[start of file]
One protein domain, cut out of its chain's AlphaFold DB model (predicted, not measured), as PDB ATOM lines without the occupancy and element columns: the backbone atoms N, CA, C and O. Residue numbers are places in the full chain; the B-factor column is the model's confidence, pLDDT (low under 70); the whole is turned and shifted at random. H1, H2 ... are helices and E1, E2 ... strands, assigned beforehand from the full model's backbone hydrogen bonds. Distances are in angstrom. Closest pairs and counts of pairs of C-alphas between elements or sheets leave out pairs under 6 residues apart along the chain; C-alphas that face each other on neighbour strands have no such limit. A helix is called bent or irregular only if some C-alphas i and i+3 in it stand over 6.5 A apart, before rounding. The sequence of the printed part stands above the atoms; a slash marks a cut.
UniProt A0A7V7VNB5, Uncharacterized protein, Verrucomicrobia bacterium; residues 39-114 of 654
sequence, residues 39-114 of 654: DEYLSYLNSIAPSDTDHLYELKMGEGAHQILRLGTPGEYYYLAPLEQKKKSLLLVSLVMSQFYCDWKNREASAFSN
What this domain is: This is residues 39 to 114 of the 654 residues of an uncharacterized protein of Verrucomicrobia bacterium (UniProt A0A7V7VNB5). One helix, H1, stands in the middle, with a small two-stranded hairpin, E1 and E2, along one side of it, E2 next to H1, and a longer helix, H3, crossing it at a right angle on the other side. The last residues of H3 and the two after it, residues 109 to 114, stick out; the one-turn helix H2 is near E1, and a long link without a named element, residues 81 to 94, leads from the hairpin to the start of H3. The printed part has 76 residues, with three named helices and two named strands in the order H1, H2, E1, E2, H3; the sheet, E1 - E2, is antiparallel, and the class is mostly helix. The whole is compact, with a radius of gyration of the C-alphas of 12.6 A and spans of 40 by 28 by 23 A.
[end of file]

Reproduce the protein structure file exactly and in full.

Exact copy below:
One protein domain, cut out of its chain's AlphaFold DB model (predicted, not measured), as PDB ATOM lines without the occupancy and element columns: the backbone atoms N, CA, C and O. Residue numbers are places in the full chain; the B-factor column is the model's confidence, pLDDT (low under 70); the whole is turned and shifted at random. H1, H2 ... are helices and E1, E2 ... strands, assigned beforehand from the full model's backbone hydrogen bonds. Distances are in angstrom. Closest pairs and counts of pairs of C-alphas between elements or sheets leave out pairs under 6 residues apart along the chain; C-alphas that face each other on neighbour strands have no such limit. A helix is called bent or irregular only if some C-alphas i and i+3 in it stand over 6.5 A apart, before rounding. The sequence of the printed part stands above the atoms; a slash marks a cut.
UniProt A0A7V7VNB5, Uncharacterized protein, Verrucomicrobia bacterium; residues 39-114 of 654
sequence, residues 39-114 of 654: DEYLSYLNSIAPSDTDHLYELKMGEGAHQILRLGTPGEYYYLAPLEQKKKSLLLVSLVMSQFYCDWKNREASAFSN
What this domain is: This is residues 39 to 114 of the 654 residues of an uncharacterized protein of Verrucomicrobia bacterium (UniProt A0A7V7VNB5). One helix, H1, stands in the middle, with a small two-stranded hairpin, E1 and E2, along one side of it, E2 next to H1, and a longer helix, H3, crossing it at a right angle on the other side. The last residues of H3 and the two after it, residues 109 to 114, stick out; the one-turn helix H2 is near E1, and a long link without a named element, residues 81 to 94, leads from the hairpin to the start of H3. The printed part has 76 residues, with three named helices and two named strands in the order H1, H2, E1, E2, H3; the sheet, E1 - E2, is antiparallel, and the class is mostly helix. The whole is compact, with a radius of gyration of the C-alphas of 12.6 A and spans of 40 by 28 by 23 A.